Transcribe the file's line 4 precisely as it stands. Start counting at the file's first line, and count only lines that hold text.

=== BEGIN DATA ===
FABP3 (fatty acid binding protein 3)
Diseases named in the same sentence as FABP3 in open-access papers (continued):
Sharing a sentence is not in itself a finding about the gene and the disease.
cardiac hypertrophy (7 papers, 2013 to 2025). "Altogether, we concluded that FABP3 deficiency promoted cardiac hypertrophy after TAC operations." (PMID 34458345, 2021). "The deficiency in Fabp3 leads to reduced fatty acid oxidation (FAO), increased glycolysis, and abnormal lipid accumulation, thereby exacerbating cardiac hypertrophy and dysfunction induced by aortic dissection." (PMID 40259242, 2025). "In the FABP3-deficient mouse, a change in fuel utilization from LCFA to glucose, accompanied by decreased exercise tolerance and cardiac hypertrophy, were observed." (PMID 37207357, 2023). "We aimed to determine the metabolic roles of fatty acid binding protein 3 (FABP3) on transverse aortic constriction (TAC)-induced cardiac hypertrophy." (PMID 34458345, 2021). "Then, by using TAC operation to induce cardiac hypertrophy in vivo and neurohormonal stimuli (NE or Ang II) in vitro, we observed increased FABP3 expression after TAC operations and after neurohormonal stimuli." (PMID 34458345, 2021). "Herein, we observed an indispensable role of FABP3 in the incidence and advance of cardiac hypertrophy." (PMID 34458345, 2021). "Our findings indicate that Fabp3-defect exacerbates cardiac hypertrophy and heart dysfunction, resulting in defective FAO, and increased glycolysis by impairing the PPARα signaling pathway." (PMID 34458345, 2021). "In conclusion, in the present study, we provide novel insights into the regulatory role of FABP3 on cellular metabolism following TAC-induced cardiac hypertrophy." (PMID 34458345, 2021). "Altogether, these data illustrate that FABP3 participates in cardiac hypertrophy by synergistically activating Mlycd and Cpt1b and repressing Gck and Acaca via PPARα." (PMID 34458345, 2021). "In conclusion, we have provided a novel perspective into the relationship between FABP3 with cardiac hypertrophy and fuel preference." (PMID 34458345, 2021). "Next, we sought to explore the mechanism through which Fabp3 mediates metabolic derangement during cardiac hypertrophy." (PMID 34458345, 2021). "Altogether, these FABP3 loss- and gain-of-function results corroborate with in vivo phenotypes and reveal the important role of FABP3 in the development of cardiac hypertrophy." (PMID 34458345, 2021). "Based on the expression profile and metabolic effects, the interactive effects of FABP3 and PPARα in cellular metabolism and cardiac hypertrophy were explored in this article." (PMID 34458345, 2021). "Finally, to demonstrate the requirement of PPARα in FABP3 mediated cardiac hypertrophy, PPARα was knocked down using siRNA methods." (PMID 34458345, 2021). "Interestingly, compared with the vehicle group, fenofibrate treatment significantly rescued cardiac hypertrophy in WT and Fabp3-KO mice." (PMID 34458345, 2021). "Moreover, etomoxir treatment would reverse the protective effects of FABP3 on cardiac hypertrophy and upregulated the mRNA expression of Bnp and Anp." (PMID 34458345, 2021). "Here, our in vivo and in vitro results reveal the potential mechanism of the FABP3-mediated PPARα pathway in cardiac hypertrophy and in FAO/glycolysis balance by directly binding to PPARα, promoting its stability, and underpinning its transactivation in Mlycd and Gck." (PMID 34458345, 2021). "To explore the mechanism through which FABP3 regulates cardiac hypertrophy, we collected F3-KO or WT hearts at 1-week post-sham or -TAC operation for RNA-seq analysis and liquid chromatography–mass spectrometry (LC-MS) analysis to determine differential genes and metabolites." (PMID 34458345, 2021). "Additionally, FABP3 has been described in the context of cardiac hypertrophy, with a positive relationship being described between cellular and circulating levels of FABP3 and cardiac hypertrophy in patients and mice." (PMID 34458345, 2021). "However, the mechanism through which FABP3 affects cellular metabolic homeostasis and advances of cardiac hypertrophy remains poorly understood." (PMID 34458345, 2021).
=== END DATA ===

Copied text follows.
cardiac hypertrophy (7 papers, 2013 to 2025). "Altogether, we concluded that FABP3 deficiency promoted cardiac hypertrophy after TAC operations." (PMID 34458345, 2021). "The deficiency in Fabp3 leads to reduced fatty acid oxidation (FAO), increased glycolysis, and abnormal lipid accumulation, thereby exacerbating cardiac hypertrophy and dysfunction induced by aortic dissection." (PMID 40259242, 2025). "In the FABP3-deficient mouse, a change in fuel utilization from LCFA to glucose, accompanied by decreased exercise tolerance and cardiac hypertrophy, were observed." (PMID 37207357, 2023). "We aimed to determine the metabolic roles of fatty acid binding protein 3 (FABP3) on transverse aortic constriction (TAC)-induced cardiac hypertrophy." (PMID 34458345, 2021). "Then, by using TAC operation to induce cardiac hypertrophy in vivo and neurohormonal stimuli (NE or Ang II) in vitro, we observed increased FABP3 expression after TAC operations and after neurohormonal stimuli." (PMID 34458345, 2021). "Herein, we observed an indispensable role of FABP3 in the incidence and advance of cardiac hypertrophy." (PMID 34458345, 2021). "Our findings indicate that Fabp3-defect exacerbates cardiac hypertrophy and heart dysfunction, resulting in defective FAO, and increased glycolysis by impairing the PPARα signaling pathway." (PMID 34458345, 2021). "In conclusion, in the present study, we provide novel insights into the regulatory role of FABP3 on cellular metabolism following TAC-induced cardiac hypertrophy." (PMID 34458345, 2021). "Altogether, these data illustrate that FABP3 participates in cardiac hypertrophy by synergistically activating Mlycd and Cpt1b and repressing Gck and Acaca via PPARα." (PMID 34458345, 2021). "In conclusion, we have provided a novel perspective into the relationship between FABP3 with cardiac hypertrophy and fuel preference." (PMID 34458345, 2021). "Next, we sought to explore the mechanism through which Fabp3 mediates metabolic derangement during cardiac hypertrophy." (PMID 34458345, 2021). "Altogether, these FABP3 loss- and gain-of-function results corroborate with in vivo phenotypes and reveal the important role of FABP3 in the development of cardiac hypertrophy." (PMID 34458345, 2021). "Based on the expression profile and metabolic effects, the interactive effects of FABP3 and PPARα in cellular metabolism and cardiac hypertrophy were explored in this article." (PMID 34458345, 2021). "Finally, to demonstrate the requirement of PPARα in FABP3 mediated cardiac hypertrophy, PPARα was knocked down using siRNA methods." (PMID 34458345, 2021). "Interestingly, compared with the vehicle group, fenofibrate treatment significantly rescued cardiac hypertrophy in WT and Fabp3-KO mice." (PMID 34458345, 2021). "Moreover, etomoxir treatment would reverse the protective effects of FABP3 on cardiac hypertrophy and upregulated the mRNA expression of Bnp and Anp." (PMID 34458345, 2021). "Here, our in vivo and in vitro results reveal the potential mechanism of the FABP3-mediated PPARα pathway in cardiac hypertrophy and in FAO/glycolysis balance by directly binding to PPARα, promoting its stability, and underpinning its transactivation in Mlycd and Gck." (PMID 34458345, 2021). "To explore the mechanism through which FABP3 regulates cardiac hypertrophy, we collected F3-KO or WT hearts at 1-week post-sham or -TAC operation for RNA-seq analysis and liquid chromatography–mass spectrometry (LC-MS) analysis to determine differential genes and metabolites." (PMID 34458345, 2021). "Additionally, FABP3 has been described in the context of cardiac hypertrophy, with a positive relationship being described between cellular and circulating levels of FABP3 and cardiac hypertrophy in patients and mice." (PMID 34458345, 2021). "However, the mechanism through which FABP3 affects cellular metabolic homeostasis and advances of cardiac hypertrophy remains poorly understood." (PMID 34458345, 2021).